According to a recent article published in Forbes, nearly half of people in the United States who canceled their travel plans due to the COVID-19 epidemic lost money. The author of this article notes how travel insurance is no longer a suggestion — it’s essential now that the pandemic has affected nearly every part of the world.
Forbes notes how travel experts recommend ensuring issues related to the pandemic are covered when shopping for travel insurance in a post-pandemic world. Not everyone can postpone their travels until 2021, but it’s a good idea to take the pandemic into account when purchasing travel insurance. Check out these four steps to keep travel insurance costs low, despite COVID-19.
Step 1: Compare travel insurance plans.
By comparing Travel insurance with iSelect you can get the best travel insurance for your needs. Getting a good deal on a travel insurance plan is always a good idea. This way, you’ll be covered in case of a flight delay caused by bad weather and many other issues caused by a worst-case scenario situation.
According to Allianz Travel, travel insurance plans are unlike other types of insurance in that to qualify you only really need to tell them your age and the cost of your trip. Individually, you will want to consider your destination and the best travel insurance quote into account when picking the best travel insurance company.
For example, if you’re merely traveling within the U.S. then a basic plan may be all you need. Whereas if you’re frequently traveling all over the U.S. and frequently traveling outside your country of residence, then you may want to consider more comprehensive policies.
Step 2: Consider medical coverage.
Let’s be honest — in light of COVID-19 — no one’s health is guaranteed right now. Actually, according to the World Health Organization (WHO), COVID-19 shows symptoms an average of five to six days after exposure, but it can take as long as fourteen days to experience symptoms (and transmission of the virus can happen before symptoms occur). Therefore, if you were exposed to the coronavirus, you could not be aware of it until it’s too late.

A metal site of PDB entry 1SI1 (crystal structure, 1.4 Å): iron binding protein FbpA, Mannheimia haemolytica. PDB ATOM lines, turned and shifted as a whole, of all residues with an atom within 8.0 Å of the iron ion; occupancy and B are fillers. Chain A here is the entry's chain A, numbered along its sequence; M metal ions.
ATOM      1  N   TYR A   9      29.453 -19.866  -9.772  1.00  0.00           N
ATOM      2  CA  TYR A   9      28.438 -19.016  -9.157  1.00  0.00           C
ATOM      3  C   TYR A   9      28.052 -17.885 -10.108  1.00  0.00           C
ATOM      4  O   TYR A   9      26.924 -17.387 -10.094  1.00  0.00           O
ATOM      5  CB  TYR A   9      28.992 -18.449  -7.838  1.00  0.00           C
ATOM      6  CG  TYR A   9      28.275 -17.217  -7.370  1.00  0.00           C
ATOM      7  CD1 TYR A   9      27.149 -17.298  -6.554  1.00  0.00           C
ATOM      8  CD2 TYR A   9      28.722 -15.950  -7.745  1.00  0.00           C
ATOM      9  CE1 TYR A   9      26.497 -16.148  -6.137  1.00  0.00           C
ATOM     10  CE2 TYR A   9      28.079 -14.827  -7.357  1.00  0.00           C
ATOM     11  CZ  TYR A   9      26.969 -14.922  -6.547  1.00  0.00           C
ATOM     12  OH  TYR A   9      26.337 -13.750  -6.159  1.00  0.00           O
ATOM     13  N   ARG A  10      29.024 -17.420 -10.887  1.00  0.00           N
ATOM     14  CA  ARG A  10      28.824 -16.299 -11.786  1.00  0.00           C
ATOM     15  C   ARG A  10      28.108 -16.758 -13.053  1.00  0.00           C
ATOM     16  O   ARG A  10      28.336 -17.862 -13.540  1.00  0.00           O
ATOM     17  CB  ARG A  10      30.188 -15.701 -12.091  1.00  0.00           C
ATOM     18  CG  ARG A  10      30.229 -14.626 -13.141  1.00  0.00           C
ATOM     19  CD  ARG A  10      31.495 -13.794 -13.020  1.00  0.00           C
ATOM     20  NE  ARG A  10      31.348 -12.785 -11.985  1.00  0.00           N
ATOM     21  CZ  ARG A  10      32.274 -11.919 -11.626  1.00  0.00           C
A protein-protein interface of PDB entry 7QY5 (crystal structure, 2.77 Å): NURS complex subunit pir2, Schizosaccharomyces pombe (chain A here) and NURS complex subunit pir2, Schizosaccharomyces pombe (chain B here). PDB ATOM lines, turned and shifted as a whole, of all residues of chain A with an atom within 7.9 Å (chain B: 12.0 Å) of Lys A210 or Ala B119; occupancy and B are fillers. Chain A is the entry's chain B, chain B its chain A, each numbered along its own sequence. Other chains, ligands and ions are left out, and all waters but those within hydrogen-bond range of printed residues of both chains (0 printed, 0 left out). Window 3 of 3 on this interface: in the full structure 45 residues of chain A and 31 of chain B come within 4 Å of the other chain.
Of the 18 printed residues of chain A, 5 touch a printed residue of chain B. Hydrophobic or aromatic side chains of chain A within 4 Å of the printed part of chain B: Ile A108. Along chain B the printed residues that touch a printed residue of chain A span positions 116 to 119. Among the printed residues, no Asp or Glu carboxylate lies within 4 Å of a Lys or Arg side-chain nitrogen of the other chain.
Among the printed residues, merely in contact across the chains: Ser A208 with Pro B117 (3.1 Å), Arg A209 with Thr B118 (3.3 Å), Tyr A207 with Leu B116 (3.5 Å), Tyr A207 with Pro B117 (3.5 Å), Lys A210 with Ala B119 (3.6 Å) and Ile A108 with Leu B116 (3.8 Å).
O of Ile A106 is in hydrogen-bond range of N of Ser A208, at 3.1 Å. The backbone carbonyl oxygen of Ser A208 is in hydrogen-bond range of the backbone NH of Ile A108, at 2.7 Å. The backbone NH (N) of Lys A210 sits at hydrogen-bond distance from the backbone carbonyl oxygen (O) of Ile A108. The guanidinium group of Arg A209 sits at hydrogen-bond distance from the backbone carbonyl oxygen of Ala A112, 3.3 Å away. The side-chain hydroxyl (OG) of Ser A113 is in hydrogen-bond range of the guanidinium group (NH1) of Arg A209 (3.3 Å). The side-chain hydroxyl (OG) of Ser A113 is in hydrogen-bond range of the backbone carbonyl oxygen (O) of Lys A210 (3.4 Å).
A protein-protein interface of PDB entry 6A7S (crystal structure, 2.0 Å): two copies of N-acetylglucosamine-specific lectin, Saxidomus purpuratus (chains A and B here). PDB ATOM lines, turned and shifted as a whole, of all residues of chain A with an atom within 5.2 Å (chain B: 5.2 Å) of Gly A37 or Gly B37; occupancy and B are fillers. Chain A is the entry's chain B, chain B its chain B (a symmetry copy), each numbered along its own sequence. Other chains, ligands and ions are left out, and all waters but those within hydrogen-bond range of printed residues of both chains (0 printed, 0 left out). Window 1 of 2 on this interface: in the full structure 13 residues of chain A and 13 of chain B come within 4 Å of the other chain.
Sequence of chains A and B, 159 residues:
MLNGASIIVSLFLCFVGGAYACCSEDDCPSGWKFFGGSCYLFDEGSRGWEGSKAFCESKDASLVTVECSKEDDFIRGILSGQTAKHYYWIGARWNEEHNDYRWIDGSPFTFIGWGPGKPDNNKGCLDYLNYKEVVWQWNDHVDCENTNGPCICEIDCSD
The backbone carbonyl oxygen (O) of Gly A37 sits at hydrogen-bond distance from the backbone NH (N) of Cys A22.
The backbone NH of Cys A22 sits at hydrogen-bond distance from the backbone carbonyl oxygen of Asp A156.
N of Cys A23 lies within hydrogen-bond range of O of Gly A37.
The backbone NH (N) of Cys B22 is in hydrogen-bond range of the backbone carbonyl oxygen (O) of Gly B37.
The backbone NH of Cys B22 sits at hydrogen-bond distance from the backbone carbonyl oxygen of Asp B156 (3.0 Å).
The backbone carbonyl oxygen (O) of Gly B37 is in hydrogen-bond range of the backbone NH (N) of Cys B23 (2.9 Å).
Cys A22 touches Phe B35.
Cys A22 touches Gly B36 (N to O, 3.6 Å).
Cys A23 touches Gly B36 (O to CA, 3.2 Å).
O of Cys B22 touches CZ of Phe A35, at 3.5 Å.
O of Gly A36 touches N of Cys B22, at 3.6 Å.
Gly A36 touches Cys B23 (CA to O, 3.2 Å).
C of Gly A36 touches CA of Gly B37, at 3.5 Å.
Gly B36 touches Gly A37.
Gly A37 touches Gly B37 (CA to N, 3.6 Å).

So, it is crucial right now to make sure that you are covered (either by your health insurance or your travel insurance) in case you get sick before or during your next trip. According to RickSteves.com, before purchasing medical coverage through your travel insurance, it is a good idea to contact your own health insurance company to see if you’re covered in the area you will be traveling to.
They do note, however, that it may still be a good idea to compare medical coverage through travel insurance as this may cover you where your own insurance does not. For example, maybe your health insurance company charges an out of pocket expense for each service whereas the emergency travel insurance may not.
The bottom line? It is especially essential right now to ensure that your medical expenses will be covered if you (or a family member) need to go to the hospital to receive medical treatment on your trip.
Bonus tip: be sure to take any pre-existing medical conditions into account when deciding on a travel insurance policy to ensure you’ll have coverage if something should happen and you require medical care to treat it (not every insurance policy covers such conditions). Having a medical condition is difficult enough, give yourself peace of mind that you’ll be covered if it interrupts your trip.
Step 3: Consider trip cancellation/interruption insurance.
Not only could getting the dreaded coronavirus cause you to need to cancel your trip but what if COVID-19 causes flights and events to be canceled? According to the previously mentioned Forbes article, this has already happened to numerous people in the U.S. In case there’s a second wave of COVID-19, it’s best to be covered with the best travel insurance possible.
For ultimate peace of mind, it is critical to have a travel insurance policy that covers trip cancellation and trip interruption coverage. Also, it is vital to ensure that COVID-19 related cancellation coverage is included in the insurance plan. With trip cancellation coverage, you can potentially receive a refund or arrange to reschedule for trip delays.
The trip interruption gives you the potential to receive refunds for things on your trip that you were unable to do because of interruptions (like if you get COVID-19 or become injured). Trip interruption coverage won’t refund you for the flight you already took or the room you already stayed in but should cover you for everything you were unable to do.
According to RickSteves.com, before signing up for trip cancellation coverage, you should first check with your credit card company as they sometimes have coverage on things like canceled flights or events when you’ve used that card to pay for them.
Bonus tip: if you’re one of the many frequent travelers, you should consider annual policies as they could be cheaper than buying per trip.
Step 4: Consider the add-ons.
Things such as lost luggage, rental car prices, hotel prices, ticket prices, and theft protection are all other things to consider. When it comes to travel insurance, it’s always a good idea to read the fine print so that you know what to do if, for example, your belongings are lost or stolen. Another example would be if you’re going to a “high risk” location, you may want to have coverage for natural disasters in case of an emergency evacuation (evacuation can be incredibly expensive if you’re not covered).